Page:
All the ads are in the mag. A lot of them are cross platform, but people want to advertise in the magazine. A lot more people look at the website, but from an advertiser’s perspective it’s more worth someone having the magazine in their hand.

Can NME still have the same authoritative voice as a free publication?

Definitely. We’ve been very deliberate in making sure that we still have an opinionated review section, because for bands, record labels and music fans, what the NME thinks of an album is still important to them. I think more people are reading it now, so it’s probably more important.

Can it still provoke the same level of loyalty from a reader?

Time will tell. I was a very loyal NME reader in my late teens and early 20s. At that point I had a rubbish job, and every Wednesday I’d buy the NME. It’s hard to tell, what evidence do you need to know if someone’s being loyal or not? If you pick it up every Friday, are you doing that because you’re loyal to it or just because it’s there?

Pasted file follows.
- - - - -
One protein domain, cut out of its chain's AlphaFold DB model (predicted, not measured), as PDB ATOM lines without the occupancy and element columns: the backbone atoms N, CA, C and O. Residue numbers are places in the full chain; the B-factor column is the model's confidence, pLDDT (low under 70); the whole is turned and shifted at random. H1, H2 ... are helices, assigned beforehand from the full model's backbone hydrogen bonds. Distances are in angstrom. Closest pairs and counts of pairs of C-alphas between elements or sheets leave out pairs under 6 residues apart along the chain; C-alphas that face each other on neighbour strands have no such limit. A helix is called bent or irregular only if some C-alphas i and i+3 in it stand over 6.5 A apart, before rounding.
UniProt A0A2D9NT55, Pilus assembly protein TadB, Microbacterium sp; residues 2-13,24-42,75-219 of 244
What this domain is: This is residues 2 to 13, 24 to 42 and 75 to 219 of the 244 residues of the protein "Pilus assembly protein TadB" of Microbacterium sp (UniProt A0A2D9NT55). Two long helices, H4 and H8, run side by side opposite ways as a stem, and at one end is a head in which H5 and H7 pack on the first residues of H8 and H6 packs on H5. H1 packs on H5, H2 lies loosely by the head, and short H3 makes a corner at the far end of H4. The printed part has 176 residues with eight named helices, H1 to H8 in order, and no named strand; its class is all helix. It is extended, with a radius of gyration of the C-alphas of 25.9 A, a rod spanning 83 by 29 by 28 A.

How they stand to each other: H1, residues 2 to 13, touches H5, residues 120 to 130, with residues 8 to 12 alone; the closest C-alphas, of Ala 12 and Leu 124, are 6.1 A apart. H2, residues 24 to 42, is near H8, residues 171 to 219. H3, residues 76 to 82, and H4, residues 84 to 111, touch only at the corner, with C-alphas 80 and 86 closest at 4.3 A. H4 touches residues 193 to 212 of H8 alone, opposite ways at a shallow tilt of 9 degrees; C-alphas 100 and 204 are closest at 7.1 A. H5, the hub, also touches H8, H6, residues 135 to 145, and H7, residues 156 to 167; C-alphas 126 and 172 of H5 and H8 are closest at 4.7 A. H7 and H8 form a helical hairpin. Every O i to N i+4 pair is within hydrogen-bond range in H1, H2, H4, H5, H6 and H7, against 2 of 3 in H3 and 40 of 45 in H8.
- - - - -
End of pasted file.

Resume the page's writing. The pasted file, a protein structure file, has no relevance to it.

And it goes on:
When you make a magazine the thing you want above all is for people to read it, enjoy it and want to read it again.

And have you found that so far?

We know that we get rid of 310,000 copies every Friday, I doubt all of those are loyal readers but I’m sure there are some in there. It’s hard to put a figure on it. NME is a big brand, a famous brand. I’d be dismayed if we didn’t have any loyal readers. I think we do but I don’t have any evidence for you.

Are you positive about the future?

I think you’ve got to change. You’ve got to move with the times and accept that the world is changing. If you don’t change with it you’re going to get left behind.